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A s heads of state meet Malabo on 1 July for the African Union (AU) summit, a substantial bombshell is due to drop at the gathering.
It will take the form of a no- holds-barred investigation into the multibillion-dollar losses that state treasuries are suffering across Africa due to what are euphemistically called ‘illicit financial flows.’
A detailed research dossier on how these losses are engineered and the damage they do to Africa’s development chances, along with some hard-hitting recommendations, will be released at the summit.
The report’s authors hope the scale of the losses to African treasuries – $50-100bn a year at a time when the continent is scrabbling for development capital – will prompt serious and practical action from the assembled leaders.
These losses are the ill-gotten gains of grand corruption, criminal fixing of trade prices, tax evasion and money laundering.
Dirty money: the questions
What are illicit financial flows?
Illicit financial flows are the tens of billions of dollars that secretly sluice through the world’s economies. About 70% of flows are estimated to be controlled by companies evading tax and customs duties; 25% are from the proceeds of the smuggling of drugs, arms and people; and 5% are kickbacks, bribes and commissions negotiated between corrupt officials and companies.
Why is it important in Africa?
Experts reckon Africa loses $50-100bn per year from capital flight schemes. That is money the continent needs for infrastructure, health and education. These shadowy financial schemes are taking at least 10% a year out of Africa’s tax revenues, increasing the burden on tax-paying citizens and reducing the chances of improving the lives of ordinary Africans.
What can be done to fix it?
Tougher customs enforcement, including better training and equipment for customs officials on the hunt for trade mispricing schemes. The establishment of effective anti-corruption commissions with independent prosecutorial powers and research resources. Transnational companies should publish their accounts on a country-by-country basis, and tax havens should be subjected to the highest level of scrutiny. ●
The guilty parties – and the beneficiaries-in-chief – are top government officials, politicians and their local business allies, together with multinational corporations and a pin- striped army of account- ants, tax lawyers and company agents.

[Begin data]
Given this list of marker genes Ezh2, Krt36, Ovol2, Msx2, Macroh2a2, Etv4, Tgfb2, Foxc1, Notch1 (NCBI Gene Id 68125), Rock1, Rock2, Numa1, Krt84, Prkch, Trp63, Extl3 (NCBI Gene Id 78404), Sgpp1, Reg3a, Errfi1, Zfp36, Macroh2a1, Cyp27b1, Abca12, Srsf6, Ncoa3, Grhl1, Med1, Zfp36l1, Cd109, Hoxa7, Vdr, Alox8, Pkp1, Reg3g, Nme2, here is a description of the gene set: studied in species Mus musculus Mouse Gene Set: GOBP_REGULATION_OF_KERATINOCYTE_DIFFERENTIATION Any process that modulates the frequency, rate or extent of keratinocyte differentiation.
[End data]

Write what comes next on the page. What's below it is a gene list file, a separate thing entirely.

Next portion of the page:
“A certain elite benefits from this trade mispricing. They inflate prices so they can keep money out- side. This is more or less known, but it’s not quantified,” says Carlos Lopes, executive secretary of the United Nations (UN) Economic Commission for Africa.
“There is no financial intelligence, even less trade intelligence. When we engage governments with a lot of information on trade negotiations, the lack of knowledge is really patent,” Lopes explains.
International lobbying against these costly trade and tax frauds is finally getting results. In 2012, the UN appointed Thabo Mbeki, a former president of South Africa, to head the High-Level Panel on Illicit Financial Flows, supplied with critical research from Lopes’s team at the Economic Commission for Africa.
African economies are proportionally hit the hardest by this global phenomenon. Experts such as Alex Cobham at the Washington-based Center for Global Development reckon that Africa’s trade losses amount to more than double the foreign aid that the continent’s 54 states receive.
Cobham told the Tana High-Level Forum on Security in Africa in April that these trade rackets are eating into state revenue for education and health while also contributing to the criminalisation of the state and undermining security.
“Stronger surveillance of trade terms and customs services coordinated regionally with requirements that multinational companies should report their earnings on a country-by-country basis to prevent profit-shifting could stop the rot quickly,” argues Cobham.
The west wakes up
Such policies require great political will, say the researchers on the Mbeki report, although international rules are changing.
Initially reluctant to take the problem seriously, perhaps because some of their biggest companies were benefiting from the scams, Western governments are reining in tax havens such as Guernsey, Jersey and the British Virgin Islands as well as demanding more open exchanges of information about corporate taxation and profit-shifting schemes.
Lopes says he expects a good reception for the report at the AU: “I think those within the leadership who will not like it will keep quiet, but there will be very vocal support for it.”
Although the report and recommendations will be detailed, its authors hope it will be worded diplomatically enough to win back- ing from key African leaders.
High up on the list will be proposals for much tougher customs enforcement together with better training of and equipment for customs officials.
In many countries, customs departments have been one of the most protected, opaque and corrupt of state institutions. Changing that will require political determination and much better surveillance technology.